There's no doubt the progressive agenda was moved forward in a big way by John Edwards and the campaign. I worry about what would have happened had he not been in. TheIn his interview, Jow Trippi also had some interesting things to say about Obama versus Clinton:
might not have proposed a health care plan, because they didn't want the details to be knocked around by an opponent. That's a fact. That's what she was saying in the early stages. He put a universal health care plan out there first; he was the first one, really, with a stimulus plan; with a strong global warming policy, you name it; including pushing her on the war initially when no one would take her on on it. Just about every point, any issue that mattered. Both candidates--Obama and Clinton--were pushed to take stronger progressive positions than either was likely to take. Clintons
It's interesting to see how many votes Edwards received in the California primary on Super Tuesday, due mainly to early voting (up to 2,000,000 votes cast early.) How much of an effect did this have on the other two candidates?
One of the reasons Obama has to be worried about the
debate is that suddenly there's a celebration going on about how no matter who wins the Democratic nomination, there's going to be big change. Who the hell's spinning that? The California campaign's spinning that line. That's a huge danger for Barack Obama. The Edwards campaign helped define Clinton as the status quo candidate in this race. Left to that definition, the change candidate would win this thing. The Clinton campaign understands that. That's why they're being so, as they always are, so damn efficient. Everyone understands now that, no matter who wins, it's big change. The Obama campaign let that stand. All the way through the Clinton debate, he never challenged her, never said she was status quo. You can already see the problem with us being out. Think about what Edwards would have done--there's no way that would have stood. I'm not getting into their debate strategy. The whole thing is a very dangerous position for Obama to be in. If they're both change candidates, why not vote for her? California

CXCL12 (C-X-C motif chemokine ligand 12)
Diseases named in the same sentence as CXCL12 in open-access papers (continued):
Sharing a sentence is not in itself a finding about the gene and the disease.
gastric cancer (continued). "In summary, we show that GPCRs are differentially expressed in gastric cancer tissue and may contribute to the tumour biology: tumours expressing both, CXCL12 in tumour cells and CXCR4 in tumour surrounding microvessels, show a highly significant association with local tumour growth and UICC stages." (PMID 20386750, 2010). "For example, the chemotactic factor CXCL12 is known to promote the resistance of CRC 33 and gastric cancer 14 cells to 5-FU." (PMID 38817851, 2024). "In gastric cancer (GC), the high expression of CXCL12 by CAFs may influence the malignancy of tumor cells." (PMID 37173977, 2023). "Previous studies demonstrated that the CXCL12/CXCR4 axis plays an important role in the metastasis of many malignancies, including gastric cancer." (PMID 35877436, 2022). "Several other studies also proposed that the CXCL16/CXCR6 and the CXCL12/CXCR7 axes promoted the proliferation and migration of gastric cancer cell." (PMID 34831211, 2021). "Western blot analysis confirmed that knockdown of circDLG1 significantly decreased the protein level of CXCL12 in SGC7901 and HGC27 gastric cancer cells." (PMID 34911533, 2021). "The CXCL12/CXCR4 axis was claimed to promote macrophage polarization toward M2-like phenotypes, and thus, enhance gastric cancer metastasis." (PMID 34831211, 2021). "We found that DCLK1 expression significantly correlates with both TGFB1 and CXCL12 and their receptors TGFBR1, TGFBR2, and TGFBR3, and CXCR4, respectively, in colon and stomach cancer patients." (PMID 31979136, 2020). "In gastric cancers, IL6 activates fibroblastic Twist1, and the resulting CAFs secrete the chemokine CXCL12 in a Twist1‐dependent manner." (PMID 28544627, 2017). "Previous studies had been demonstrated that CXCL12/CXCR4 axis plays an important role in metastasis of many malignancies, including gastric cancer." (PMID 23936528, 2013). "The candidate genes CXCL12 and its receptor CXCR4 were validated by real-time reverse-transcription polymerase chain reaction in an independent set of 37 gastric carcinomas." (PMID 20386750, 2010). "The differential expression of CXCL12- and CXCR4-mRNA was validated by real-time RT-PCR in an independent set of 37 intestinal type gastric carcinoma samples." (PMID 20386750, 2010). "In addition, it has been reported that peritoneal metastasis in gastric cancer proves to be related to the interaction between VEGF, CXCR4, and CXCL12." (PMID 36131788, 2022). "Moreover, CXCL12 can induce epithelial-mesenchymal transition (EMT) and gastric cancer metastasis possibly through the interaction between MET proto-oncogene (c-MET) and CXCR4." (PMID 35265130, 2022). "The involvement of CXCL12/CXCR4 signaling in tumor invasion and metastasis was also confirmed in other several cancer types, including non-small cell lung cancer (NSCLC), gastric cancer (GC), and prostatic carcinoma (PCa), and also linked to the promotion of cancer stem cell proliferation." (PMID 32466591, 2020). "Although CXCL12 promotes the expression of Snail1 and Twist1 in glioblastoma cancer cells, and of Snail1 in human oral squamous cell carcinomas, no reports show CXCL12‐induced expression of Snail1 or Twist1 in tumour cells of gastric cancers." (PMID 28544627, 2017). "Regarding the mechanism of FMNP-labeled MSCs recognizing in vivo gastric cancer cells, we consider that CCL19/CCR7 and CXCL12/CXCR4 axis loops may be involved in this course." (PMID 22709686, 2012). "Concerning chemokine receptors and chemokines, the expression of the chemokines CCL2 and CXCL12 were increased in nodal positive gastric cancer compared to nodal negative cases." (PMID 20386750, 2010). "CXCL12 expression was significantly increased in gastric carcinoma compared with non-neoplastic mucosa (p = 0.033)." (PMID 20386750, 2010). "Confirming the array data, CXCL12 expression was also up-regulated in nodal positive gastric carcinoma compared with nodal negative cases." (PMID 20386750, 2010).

InAll the way to
, we were spending months talking about her being the status quo candidate. Women in Iowa , were saying, "You know, she is [status quo]. I'm not voting for her." She lost women. Lost white women in Iowa . The reason she lost them is because, over that whole period, white women in Iowa were seeing Edwards talk every day, we're making the case. They come to believe that she's carrying Iowa 's water, not theirs. In Washington we only have five days. We didn't spend a ton of time in New Hampshire . All these women are going to vote for her, they don't know about her taking lobbyists' money. We only do a mild kind of push back, one time in the debate. She is a change candidate in New Hampshire . New Hampshire , they're doing the old stuff. They're raising the race thing, innuendo. But what is that? The old garbage, not change. Whenever she's the change candidate, she kicks butt. When she's status quo, politics as usual, taking the money, she not only doesn't win, she gets clobbered. So, now--guess what? I don't know what's going to happen Tuesday, we'll see. It's not good to let her be the change candidate. South Carolina
There's no easy way to tell what most former Edward supporters have done after he dropped out of the race - choose Obama or Clinton, keep voting for Edwards, or not vote at all. But it's interesting to compare two Gallup/USA Today polls, one from just before Edwards withdrew from the race and the other from a few days ago:
Jan 10-13: Clinton 45% - Obama 33% - Edwards 13%
Jan 31-Feb2: Clinton 45% - Obama 44%
There were numerous factors during that time that might've contributed to Obama's surge: Obama's big win in South Carolina, the Kennedy endorsements, etc. But for the sake of argument, let's say that a good number of Edwards voters have moved over to Obama. (Except, of course, for Paul Krugman.)
Remember, California awards a large number of delegates in a proportional manner by congressional district. Here are some county results that caught my eye:
BUTTE: Clinton 45% - Obama 44% - Edwards 8%
DEL NORTE: Clinton 48% - Obama 40% - Edwards 9%
EL DORADO: Clinton 46% - Obama 43% - Edwards 8%
INYO: Clinton 45% - Obama 42% - Edwards 10%
LASSEN: Clinton 42% - Obama 41% - Edwards 14%
MARIPOSA: Clinton 46% - Obama 41% - Edwards 11%
MODOC: Clinton 45% - Obama 40% - Edwards 12%
PLACER: Clinton 48% - Obama 42% - Edwards 8%
SHASTA: Clinton 47% - Obama 39% - Edwards 11%
SOLANO: Clinton 49% - Obama 45% - Edwards 5%
That's 10 counties out of 58.
Obviously, in the end, it's impossible to know how much effect the early Edwards votes had. But one wonders if this didn't take away from Obama's delegates to some degree.